Mini-review: Capital in the Twenty-First Century by Thomas Piketty

Capital, Piketty’s tome, originally written in French as Le Capital au XXI siecle, is an intimidating 577 pages. Just to demonstrate the astounding level of scholarship Piketty has engaged, consider that the endnotes consume 76 pages of small font.  Yet this book is a must-read. Piketty will explain how wealth is composed of income from labor and income from capital, and then he will take a turn far away from most economic analyses that I read. He believes strongly in detail, and he eschews glib rolled-up approximations like the Gini coefficient for inequality in favor of precise, temporal detail. He thrives on collecting, cleaning, presenting and interpreting data over time, from the way capital ownership has changed in the upper centile of France’s residents since 1700 on through last year. You read that right: he tracks trends and tradeoffs not over ten years or a hundred, but rather over several hundred years. And this depth of hindsight yields breathtaking results. You learn just how unbelievably unequal our society is today, and just how more divergent and unequal the United States has become over the past thirty years, even as compared to the entire, remaining first world. You learn how dangerous accumulation of capital is in the hands of the few- how it can spiral out of control, generating more unequal wealth at an ever-accelerating pace.  You will also see that overall national and global growth has no chance, over the long run, of offsetting the vaporization of job categories as human labor converts to wealthy capital thanks to: drum roll…..robotics! Okay, that last part is not explicit in his analysis, but it is exactly the lens through which I encourage you to read and understand his characterization of the dynamics of wealth around the globe.  Piketty has a general proposed salve for our ills, and it all depends on a global tax on all capital ownership. Of course you, Piketty and I know just how likely it is for international, broad-reaching consensus on new global taxes.Hah. But he argues convincingly that this is one of the only chances we have to save ourselves from our own economic dynamics.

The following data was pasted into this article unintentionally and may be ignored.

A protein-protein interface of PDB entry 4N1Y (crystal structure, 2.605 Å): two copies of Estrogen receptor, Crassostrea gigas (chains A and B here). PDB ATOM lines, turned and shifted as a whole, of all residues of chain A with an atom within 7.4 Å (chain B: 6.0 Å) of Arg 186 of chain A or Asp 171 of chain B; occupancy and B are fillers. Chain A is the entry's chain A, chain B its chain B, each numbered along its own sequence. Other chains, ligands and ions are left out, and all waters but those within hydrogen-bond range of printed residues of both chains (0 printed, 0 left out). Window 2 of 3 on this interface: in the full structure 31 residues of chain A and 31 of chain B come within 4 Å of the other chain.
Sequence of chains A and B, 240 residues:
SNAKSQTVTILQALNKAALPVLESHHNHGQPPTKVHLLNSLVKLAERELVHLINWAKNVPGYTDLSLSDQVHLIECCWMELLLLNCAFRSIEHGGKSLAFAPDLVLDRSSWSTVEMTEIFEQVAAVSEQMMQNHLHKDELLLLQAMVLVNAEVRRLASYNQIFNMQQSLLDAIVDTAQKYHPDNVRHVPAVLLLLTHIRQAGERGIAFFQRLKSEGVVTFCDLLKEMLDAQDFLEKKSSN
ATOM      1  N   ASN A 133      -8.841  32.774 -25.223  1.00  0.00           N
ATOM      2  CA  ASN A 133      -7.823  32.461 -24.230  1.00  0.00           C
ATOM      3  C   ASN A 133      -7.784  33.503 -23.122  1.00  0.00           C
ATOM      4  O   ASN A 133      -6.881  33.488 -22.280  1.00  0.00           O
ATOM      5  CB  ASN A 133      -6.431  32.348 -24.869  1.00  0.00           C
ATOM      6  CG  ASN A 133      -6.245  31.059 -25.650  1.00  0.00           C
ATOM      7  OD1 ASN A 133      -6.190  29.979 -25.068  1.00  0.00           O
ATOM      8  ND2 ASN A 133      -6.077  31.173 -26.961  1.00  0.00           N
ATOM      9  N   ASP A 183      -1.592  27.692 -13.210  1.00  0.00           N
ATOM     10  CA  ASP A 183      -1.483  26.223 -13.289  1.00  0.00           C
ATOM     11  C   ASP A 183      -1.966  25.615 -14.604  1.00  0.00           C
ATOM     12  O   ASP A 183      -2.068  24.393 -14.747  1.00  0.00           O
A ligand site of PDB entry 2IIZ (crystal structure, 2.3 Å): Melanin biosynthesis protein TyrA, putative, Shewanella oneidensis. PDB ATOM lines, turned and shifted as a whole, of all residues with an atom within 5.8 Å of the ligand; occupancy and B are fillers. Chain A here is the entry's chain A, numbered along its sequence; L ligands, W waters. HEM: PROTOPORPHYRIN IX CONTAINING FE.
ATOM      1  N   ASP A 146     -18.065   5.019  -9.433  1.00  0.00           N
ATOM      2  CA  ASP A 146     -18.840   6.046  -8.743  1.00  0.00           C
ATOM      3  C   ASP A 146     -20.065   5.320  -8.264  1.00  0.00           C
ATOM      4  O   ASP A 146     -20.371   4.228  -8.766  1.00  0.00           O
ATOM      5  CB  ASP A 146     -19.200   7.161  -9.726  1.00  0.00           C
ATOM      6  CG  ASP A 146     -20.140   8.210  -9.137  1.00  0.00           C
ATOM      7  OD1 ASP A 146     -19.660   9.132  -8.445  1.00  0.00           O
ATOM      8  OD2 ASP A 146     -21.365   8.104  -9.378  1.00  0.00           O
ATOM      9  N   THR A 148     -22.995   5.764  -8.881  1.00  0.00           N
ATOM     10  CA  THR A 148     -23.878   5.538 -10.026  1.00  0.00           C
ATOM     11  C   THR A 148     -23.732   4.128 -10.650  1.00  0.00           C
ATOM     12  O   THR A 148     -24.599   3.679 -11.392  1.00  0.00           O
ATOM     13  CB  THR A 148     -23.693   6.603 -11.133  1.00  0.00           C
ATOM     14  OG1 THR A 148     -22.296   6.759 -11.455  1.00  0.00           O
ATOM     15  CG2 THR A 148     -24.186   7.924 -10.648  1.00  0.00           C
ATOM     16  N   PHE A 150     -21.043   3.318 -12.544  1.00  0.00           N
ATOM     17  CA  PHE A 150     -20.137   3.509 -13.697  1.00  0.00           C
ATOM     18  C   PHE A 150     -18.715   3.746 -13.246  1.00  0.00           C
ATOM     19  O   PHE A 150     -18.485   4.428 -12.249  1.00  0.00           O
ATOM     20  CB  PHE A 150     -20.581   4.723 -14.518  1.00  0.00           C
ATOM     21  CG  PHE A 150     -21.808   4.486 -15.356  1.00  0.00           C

The book is very dense and very long, and I have a specific recommended reading program- not something I have ever published before. Here we go:

  • Introduction: read it all to learn how the data source he has helped to create, the World Top Incomes Database, is invaluable in enabling us to really track what’s happening.
  • Chapter 5: The Capital Income Ratio
  • Chapter 7: Inequality & Concentration
  • Chapter 9: Inequality of Labor Income
  • Chapter 12: Global Inequality of Wealth

Read these five chapters and you will be able to hold very strong in any dinner conversation about just where our economy has been and where it’s headed. Add a little spice by imagining gradual conversion of labor to capital via robotic automation, as I talk about in Robot Futures, and you have the beginnings of a vivid nightmare.

2 thoughts on “Mini-review: Capital in the Twenty-First Century by Thomas Piketty

  1. Pingback: A Double-Header Reading Assignment: humans becoming robots | robotfuturesbook

  2. Pingback: Explorable Inequality | robotfuturesbook

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